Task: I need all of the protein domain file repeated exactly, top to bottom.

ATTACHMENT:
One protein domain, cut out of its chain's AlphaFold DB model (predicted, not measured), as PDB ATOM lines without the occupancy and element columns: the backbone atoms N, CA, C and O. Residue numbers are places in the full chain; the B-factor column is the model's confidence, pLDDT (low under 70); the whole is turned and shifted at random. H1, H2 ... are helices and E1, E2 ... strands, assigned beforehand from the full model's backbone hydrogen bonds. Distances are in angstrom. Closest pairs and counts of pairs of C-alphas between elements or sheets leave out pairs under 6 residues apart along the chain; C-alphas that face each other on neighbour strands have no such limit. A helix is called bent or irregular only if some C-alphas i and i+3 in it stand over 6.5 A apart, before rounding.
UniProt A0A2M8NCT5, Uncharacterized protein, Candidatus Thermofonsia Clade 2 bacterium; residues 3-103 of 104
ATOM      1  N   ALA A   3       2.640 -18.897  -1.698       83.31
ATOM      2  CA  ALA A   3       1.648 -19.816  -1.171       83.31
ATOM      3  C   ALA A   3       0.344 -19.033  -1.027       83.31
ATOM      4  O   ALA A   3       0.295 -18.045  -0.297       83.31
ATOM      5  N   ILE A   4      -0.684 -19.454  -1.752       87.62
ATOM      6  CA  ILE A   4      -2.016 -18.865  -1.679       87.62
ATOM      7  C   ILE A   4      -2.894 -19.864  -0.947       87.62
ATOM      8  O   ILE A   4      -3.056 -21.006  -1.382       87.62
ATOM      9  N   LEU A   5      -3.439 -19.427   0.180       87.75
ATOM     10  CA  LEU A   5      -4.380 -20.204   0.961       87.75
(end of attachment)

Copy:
One protein domain, cut out of its chain's AlphaFold DB model (predicted, not measured), as PDB ATOM lines without the occupancy and element columns: the backbone atoms N, CA, C and O. Residue numbers are places in the full chain; the B-factor column is the model's confidence, pLDDT (low under 70); the whole is turned and shifted at random. H1, H2 ... are helices and E1, E2 ... strands, assigned beforehand from the full model's backbone hydrogen bonds. Distances are in angstrom. Closest pairs and counts of pairs of C-alphas between elements or sheets leave out pairs under 6 residues apart along the chain; C-alphas that face each other on neighbour strands have no such limit. A helix is called bent or irregular only if some C-alphas i and i+3 in it stand over 6.5 A apart, before rounding.
UniProt A0A2M8NCT5, Uncharacterized protein, Candidatus Thermofonsia Clade 2 bacterium; residues 3-103 of 104
ATOM      1  N   ALA A   3       2.640 -18.897  -1.698       83.31
ATOM      2  CA  ALA A   3       1.648 -19.816  -1.171       83.31
ATOM      3  C   ALA A   3       0.344 -19.033  -1.027       83.31
ATOM      4  O   ALA A   3       0.295 -18.045  -0.297       83.31
ATOM      5  N   ILE A   4      -0.684 -19.454  -1.752       87.62
ATOM      6  CA  ILE A   4      -2.016 -18.865  -1.679       87.62
ATOM      7  C   ILE A   4      -2.894 -19.864  -0.947       87.62
ATOM      8  O   ILE A   4      -3.056 -21.006  -1.382       87.62
ATOM      9  N   LEU A   5      -3.439 -19.427   0.180       87.75
ATOM     10  CA  LEU A   5      -4.380 -20.204   0.961       87.75